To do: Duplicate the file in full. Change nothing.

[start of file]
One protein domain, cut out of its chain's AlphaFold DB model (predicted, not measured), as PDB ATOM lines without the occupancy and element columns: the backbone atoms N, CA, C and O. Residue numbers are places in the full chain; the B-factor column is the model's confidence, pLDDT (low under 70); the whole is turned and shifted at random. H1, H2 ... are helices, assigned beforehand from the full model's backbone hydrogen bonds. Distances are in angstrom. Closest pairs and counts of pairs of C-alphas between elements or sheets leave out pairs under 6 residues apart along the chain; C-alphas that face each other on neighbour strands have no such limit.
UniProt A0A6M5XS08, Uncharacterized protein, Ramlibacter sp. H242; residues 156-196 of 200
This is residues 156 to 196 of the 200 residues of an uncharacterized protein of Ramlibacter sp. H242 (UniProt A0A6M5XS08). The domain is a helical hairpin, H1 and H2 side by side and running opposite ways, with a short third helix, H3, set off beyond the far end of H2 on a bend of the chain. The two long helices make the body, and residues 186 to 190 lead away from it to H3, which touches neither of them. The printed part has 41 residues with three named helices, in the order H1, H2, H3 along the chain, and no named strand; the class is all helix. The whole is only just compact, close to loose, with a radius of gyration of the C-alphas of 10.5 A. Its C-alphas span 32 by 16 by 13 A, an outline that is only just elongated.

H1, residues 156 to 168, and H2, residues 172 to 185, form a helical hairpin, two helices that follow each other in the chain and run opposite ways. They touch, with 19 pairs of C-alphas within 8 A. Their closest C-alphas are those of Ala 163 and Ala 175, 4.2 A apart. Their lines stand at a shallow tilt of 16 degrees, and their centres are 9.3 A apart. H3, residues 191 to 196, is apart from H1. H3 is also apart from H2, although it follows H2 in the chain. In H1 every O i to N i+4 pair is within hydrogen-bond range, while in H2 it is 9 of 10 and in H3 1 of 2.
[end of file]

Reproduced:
One protein domain, cut out of its chain's AlphaFold DB model (predicted, not measured), as PDB ATOM lines without the occupancy and element columns: the backbone atoms N, CA, C and O. Residue numbers are places in the full chain; the B-factor column is the model's confidence, pLDDT (low under 70); the whole is turned and shifted at random. H1, H2 ... are helices, assigned beforehand from the full model's backbone hydrogen bonds. Distances are in angstrom. Closest pairs and counts of pairs of C-alphas between elements or sheets leave out pairs under 6 residues apart along the chain; C-alphas that face each other on neighbour strands have no such limit.
UniProt A0A6M5XS08, Uncharacterized protein, Ramlibacter sp. H242; residues 156-196 of 200
This is residues 156 to 196 of the 200 residues of an uncharacterized protein of Ramlibacter sp. H242 (UniProt A0A6M5XS08). The domain is a helical hairpin, H1 and H2 side by side and running opposite ways, with a short third helix, H3, set off beyond the far end of H2 on a bend of the chain. The two long helices make the body, and residues 186 to 190 lead away from it to H3, which touches neither of them. The printed part has 41 residues with three named helices, in the order H1, H2, H3 along the chain, and no named strand; the class is all helix. The whole is only just compact, close to loose, with a radius of gyration of the C-alphas of 10.5 A. Its C-alphas span 32 by 16 by 13 A, an outline that is only just elongated.

H1, residues 156 to 168, and H2, residues 172 to 185, form a helical hairpin, two helices that follow each other in the chain and run opposite ways. They touch, with 19 pairs of C-alphas within 8 A. Their closest C-alphas are those of Ala 163 and Ala 175, 4.2 A apart. Their lines stand at a shallow tilt of 16 degrees, and their centres are 9.3 A apart. H3, residues 191 to 196, is apart from H1. H3 is also apart from H2, although it follows H2 in the chain. In H1 every O i to N i+4 pair is within hydrogen-bond range, while in H2 it is 9 of 10 and in H3 1 of 2.